Lung surfactants are instilled into the respiratory system of premature infants who do not have enough surfactant to ensure alveolar expansion. Learn about lung surfactants in this nursing pharmacology guide.
Lung Surfactants: Generic and Brand Names
Here is a table of the most commonly encountered lung surfactants, their generic names, and brand names:
- Lung surfactants
- beractant (Survanta)
- calfactant (Infasurf)
- poractant (Curosurf)
Disease Spotlight: Respiratory Distress Syndrome
Respiratory distress syndrome (RDS) causes obstruction at the alveolar level.
- It is frequently seen in premature infants who are delivered before their lungs have fully developed and while surfactant levels are still very low.
- A surfactant is necessary for lowering the surface tension in the alveoli so that they can stay open to allow the flow of gases.
- If surfactant levels are low, the alveoli do not expand and cannot receive air, leading to decreased gas exchange, low oxygen levels, and generalized distress throughout the body as cells do not receive oxygen that they need to survive.
- Treatment is aimed at instilling surfactant to prevent atelectasis and to allow the lungs to expand.
- Acute respiratory distress syndrome (ARDS) is characterized by progressive loss of lung compliance and increasing hypoxia.
- This syndrome typically results from a severe insult to the body, such as cardiovascular collapse, major burns, severe trauma, or rapid depressurization.
- Treatment of ARDS involves the reversal of the underlying cause of the problem combined with ventilation support.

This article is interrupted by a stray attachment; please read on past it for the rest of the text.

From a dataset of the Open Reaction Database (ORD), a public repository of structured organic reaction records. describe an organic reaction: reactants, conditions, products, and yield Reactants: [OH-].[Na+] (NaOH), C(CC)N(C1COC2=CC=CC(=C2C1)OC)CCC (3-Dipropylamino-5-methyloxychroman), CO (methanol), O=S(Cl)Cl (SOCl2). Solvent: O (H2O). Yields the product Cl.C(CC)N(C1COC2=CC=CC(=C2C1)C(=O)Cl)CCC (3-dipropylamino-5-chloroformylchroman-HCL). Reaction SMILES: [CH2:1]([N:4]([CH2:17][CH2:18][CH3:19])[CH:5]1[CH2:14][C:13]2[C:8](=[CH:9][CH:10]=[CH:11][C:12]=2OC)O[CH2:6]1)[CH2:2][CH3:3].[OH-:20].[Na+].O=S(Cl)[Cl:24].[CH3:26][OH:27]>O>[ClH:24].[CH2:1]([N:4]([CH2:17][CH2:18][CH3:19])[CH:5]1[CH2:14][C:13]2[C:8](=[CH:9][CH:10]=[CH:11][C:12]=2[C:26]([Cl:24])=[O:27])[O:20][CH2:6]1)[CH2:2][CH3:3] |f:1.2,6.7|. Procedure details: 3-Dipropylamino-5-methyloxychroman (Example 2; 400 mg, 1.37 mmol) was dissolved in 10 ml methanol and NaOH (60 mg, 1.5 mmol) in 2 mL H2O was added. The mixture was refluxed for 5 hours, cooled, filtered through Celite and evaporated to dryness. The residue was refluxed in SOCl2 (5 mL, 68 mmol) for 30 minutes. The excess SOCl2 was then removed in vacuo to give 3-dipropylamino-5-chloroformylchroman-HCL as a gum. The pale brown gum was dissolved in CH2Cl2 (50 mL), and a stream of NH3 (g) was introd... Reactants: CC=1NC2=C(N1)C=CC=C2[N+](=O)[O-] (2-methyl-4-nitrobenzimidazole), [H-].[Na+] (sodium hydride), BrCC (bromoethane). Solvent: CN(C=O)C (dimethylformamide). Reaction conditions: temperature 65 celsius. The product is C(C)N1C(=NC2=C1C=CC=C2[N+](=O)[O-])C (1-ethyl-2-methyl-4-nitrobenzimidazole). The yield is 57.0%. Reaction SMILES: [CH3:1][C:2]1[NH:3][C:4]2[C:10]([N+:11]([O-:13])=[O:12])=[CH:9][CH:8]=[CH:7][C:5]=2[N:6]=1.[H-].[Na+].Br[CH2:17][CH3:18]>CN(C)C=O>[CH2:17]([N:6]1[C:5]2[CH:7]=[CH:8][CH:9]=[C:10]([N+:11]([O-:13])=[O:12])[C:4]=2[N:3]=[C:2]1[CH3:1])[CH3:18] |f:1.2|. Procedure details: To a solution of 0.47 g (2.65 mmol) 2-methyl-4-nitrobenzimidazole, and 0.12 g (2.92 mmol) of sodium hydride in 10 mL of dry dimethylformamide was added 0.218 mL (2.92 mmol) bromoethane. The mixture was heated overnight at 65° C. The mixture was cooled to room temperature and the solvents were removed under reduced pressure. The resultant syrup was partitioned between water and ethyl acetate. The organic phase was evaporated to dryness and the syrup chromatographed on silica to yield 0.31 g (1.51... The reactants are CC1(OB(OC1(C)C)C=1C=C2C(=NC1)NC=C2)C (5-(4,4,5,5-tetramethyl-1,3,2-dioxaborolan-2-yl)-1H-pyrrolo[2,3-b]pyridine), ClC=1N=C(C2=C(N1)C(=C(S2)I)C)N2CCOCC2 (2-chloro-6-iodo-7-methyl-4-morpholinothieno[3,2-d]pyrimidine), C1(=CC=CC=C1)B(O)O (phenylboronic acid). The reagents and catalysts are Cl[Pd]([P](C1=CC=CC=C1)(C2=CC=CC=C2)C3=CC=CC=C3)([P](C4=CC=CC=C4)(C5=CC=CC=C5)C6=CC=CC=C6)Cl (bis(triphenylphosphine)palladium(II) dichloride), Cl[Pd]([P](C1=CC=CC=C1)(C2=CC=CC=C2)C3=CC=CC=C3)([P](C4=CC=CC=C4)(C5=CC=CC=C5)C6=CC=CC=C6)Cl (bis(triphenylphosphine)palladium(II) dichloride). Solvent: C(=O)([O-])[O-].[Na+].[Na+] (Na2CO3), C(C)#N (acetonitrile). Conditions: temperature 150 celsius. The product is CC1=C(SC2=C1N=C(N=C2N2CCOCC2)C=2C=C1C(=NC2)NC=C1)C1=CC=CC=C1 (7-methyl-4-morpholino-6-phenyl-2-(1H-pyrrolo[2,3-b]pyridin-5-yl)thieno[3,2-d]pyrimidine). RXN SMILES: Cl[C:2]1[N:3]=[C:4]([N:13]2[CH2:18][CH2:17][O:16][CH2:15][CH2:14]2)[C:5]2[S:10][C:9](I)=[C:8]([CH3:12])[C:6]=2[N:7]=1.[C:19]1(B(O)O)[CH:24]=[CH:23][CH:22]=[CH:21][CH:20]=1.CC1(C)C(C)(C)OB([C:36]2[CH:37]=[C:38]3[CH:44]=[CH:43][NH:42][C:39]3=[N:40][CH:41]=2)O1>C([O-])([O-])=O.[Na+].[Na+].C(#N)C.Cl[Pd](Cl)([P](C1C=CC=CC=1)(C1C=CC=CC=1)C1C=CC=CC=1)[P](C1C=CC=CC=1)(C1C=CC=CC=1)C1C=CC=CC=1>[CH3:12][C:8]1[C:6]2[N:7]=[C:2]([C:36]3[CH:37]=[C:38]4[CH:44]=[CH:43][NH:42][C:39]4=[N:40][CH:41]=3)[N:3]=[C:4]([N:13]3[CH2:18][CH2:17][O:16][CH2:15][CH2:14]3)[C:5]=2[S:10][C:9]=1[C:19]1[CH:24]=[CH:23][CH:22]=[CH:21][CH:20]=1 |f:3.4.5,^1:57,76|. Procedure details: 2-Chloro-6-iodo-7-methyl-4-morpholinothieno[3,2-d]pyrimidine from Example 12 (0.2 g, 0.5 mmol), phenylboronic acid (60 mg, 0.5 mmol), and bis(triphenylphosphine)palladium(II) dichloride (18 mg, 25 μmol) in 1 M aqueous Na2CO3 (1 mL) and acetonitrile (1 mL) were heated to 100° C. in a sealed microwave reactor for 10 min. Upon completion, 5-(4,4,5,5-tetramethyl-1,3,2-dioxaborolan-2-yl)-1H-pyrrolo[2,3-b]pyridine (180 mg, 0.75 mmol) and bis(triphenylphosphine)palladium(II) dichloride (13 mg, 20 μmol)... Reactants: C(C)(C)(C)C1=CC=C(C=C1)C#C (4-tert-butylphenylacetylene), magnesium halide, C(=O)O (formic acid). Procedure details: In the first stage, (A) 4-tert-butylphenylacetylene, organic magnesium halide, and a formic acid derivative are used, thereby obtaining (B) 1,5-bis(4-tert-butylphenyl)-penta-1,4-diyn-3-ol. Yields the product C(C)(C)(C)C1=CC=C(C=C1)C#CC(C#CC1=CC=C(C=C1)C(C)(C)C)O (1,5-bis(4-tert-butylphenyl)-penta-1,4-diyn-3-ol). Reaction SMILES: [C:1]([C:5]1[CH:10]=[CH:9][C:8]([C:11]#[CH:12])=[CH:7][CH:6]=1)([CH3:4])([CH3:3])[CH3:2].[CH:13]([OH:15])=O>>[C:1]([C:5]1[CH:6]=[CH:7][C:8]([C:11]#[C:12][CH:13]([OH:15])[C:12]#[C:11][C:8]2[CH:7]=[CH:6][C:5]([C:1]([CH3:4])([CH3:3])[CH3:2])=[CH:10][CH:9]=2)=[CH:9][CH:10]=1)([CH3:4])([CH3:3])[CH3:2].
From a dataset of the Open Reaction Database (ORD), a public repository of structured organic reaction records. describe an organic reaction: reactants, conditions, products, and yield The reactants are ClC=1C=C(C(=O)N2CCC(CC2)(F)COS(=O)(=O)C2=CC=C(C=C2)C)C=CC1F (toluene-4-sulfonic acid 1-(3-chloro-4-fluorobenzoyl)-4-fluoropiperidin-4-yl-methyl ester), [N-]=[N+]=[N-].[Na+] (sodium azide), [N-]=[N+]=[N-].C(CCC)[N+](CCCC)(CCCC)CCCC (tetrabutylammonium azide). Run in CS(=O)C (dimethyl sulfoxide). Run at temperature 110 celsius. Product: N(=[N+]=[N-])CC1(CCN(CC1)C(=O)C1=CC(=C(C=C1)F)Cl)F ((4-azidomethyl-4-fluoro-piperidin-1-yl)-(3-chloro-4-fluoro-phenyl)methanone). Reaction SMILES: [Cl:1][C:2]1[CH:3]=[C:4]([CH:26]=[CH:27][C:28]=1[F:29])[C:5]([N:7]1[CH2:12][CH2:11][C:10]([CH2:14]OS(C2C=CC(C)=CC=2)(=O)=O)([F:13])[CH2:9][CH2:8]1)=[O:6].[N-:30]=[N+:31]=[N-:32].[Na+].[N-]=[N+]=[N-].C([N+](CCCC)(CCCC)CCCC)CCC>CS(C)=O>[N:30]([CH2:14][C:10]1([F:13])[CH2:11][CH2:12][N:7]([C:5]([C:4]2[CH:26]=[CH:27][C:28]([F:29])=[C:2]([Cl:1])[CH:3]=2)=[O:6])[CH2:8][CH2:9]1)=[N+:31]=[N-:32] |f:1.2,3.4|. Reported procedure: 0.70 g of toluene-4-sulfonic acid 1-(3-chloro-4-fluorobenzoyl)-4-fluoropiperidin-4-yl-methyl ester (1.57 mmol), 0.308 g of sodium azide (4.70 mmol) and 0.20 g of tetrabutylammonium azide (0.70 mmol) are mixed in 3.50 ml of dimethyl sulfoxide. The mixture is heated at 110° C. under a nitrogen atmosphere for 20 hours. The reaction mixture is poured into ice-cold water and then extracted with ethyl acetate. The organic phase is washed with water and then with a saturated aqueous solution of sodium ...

What are Lung surfactants?
Lung surfactants are naturally occurring compounds or lipoproteins containing lipids and apoproteins that reduce the surface tension within the alveoli, allowing expansion of the alveoli for gas exchange.
The desired actions of lung surfactants include:
- Used to replace the surfactant that is missing in the lungs of neonates with RDS.
Indications of Lung surfactants
Lung surfactants are indicated for the following:
- Rescue treatment of infants who have RDS.
- Prophylactic treatment of infants at high risk for development of RDS (birth weight of <1, 350g, birth weight >1, 350g who have evidence of respiratory immaturity).
- This drug is being tried in the treatment of adult RDS and with adults after near drowning.
These drugs are instilled directly into the trachea and begin to act immediately on instillation.
|T 1/2: Unknown|
|Metabolization: Surfactant pathways|
Contraindications and Cautions
Because lung surfactants are used as emergency drugs in newborn, there are no contraindications.
Adverse effects from the use of lung surfactants include:
- Cardiovascular: Patent ductus arteriosus, bradycardia, intraventricular hemorrhage, hypotension.
- Respiratory: Pneumothorax, pulmonary air leak, pulmonary hemorrhage, apnea.
- Systemic: Sepsis, infection.
Nursing considerations for Lung surfactants
Nursing considerations for patients taking lung surfactants include:
History taking and physical exam of patients using lung surfactants include the following:
- Assess for possible contraindications and cautions: screen for the time of birth and exact weight to determine appropriate doses; because this drug is used as an emergency treatment, there are no contraindications to screen for.
- Perform a physical examination to establish baseline data for assessing the effectiveness of the drug and the occurrence of any adverse effects associated with drug therapy.
- Assess the skin temperature and color to evaluate perfusion.